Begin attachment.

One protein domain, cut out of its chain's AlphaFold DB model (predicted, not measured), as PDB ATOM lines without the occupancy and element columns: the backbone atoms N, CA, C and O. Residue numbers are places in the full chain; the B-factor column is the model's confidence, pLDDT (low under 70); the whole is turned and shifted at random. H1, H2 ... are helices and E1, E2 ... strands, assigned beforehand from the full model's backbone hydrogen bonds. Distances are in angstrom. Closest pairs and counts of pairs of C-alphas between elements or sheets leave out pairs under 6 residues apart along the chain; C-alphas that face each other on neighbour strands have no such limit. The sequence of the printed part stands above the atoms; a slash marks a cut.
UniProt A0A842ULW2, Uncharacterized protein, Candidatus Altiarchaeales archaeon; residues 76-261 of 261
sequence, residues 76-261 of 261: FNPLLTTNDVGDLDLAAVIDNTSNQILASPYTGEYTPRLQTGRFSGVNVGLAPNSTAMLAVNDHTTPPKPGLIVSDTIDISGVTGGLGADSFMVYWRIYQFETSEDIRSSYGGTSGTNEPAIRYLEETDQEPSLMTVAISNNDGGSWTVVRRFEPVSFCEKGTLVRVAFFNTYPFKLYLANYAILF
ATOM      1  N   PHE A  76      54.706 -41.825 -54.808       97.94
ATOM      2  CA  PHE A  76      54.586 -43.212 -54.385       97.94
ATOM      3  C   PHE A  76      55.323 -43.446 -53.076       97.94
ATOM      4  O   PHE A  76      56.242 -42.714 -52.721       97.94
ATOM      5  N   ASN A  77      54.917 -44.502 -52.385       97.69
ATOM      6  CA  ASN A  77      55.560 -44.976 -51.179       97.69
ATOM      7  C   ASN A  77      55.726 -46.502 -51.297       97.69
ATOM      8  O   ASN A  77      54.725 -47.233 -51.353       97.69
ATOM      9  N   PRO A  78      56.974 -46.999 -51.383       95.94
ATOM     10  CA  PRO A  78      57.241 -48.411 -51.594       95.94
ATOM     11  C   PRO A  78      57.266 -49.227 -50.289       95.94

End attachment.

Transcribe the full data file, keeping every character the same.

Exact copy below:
One protein domain, cut out of its chain's AlphaFold DB model (predicted, not measured), as PDB ATOM lines without the occupancy and element columns: the backbone atoms N, CA, C and O. Residue numbers are places in the full chain; the B-factor column is the model's confidence, pLDDT (low under 70); the whole is turned and shifted at random. H1, H2 ... are helices and E1, E2 ... strands, assigned beforehand from the full model's backbone hydrogen bonds. Distances are in angstrom. Closest pairs and counts of pairs of C-alphas between elements or sheets leave out pairs under 6 residues apart along the chain; C-alphas that face each other on neighbour strands have no such limit. The sequence of the printed part stands above the atoms; a slash marks a cut.
UniProt A0A842ULW2, Uncharacterized protein, Candidatus Altiarchaeales archaeon; residues 76-261 of 261
sequence, residues 76-261 of 261: FNPLLTTNDVGDLDLAAVIDNTSNQILASPYTGEYTPRLQTGRFSGVNVGLAPNSTAMLAVNDHTTPPKPGLIVSDTIDISGVTGGLGADSFMVYWRIYQFETSEDIRSSYGGTSGTNEPAIRYLEETDQEPSLMTVAISNNDGGSWTVVRRFEPVSFCEKGTLVRVAFFNTYPFKLYLANYAILF
ATOM      1  N   PHE A  76      54.706 -41.825 -54.808       97.94
ATOM      2  CA  PHE A  76      54.586 -43.212 -54.385       97.94
ATOM      3  C   PHE A  76      55.323 -43.446 -53.076       97.94
ATOM      4  O   PHE A  76      56.242 -42.714 -52.721       97.94
ATOM      5  N   ASN A  77      54.917 -44.502 -52.385       97.69
ATOM      6  CA  ASN A  77      55.560 -44.976 -51.179       97.69
ATOM      7  C   ASN A  77      55.726 -46.502 -51.297       97.69
ATOM      8  O   ASN A  77      54.725 -47.233 -51.353       97.69
ATOM      9  N   PRO A  78      56.974 -46.999 -51.383       95.94
ATOM     10  CA  PRO A  78      57.241 -48.411 -51.594       95.94
ATOM     11  C   PRO A  78      57.266 -49.227 -50.289       95.94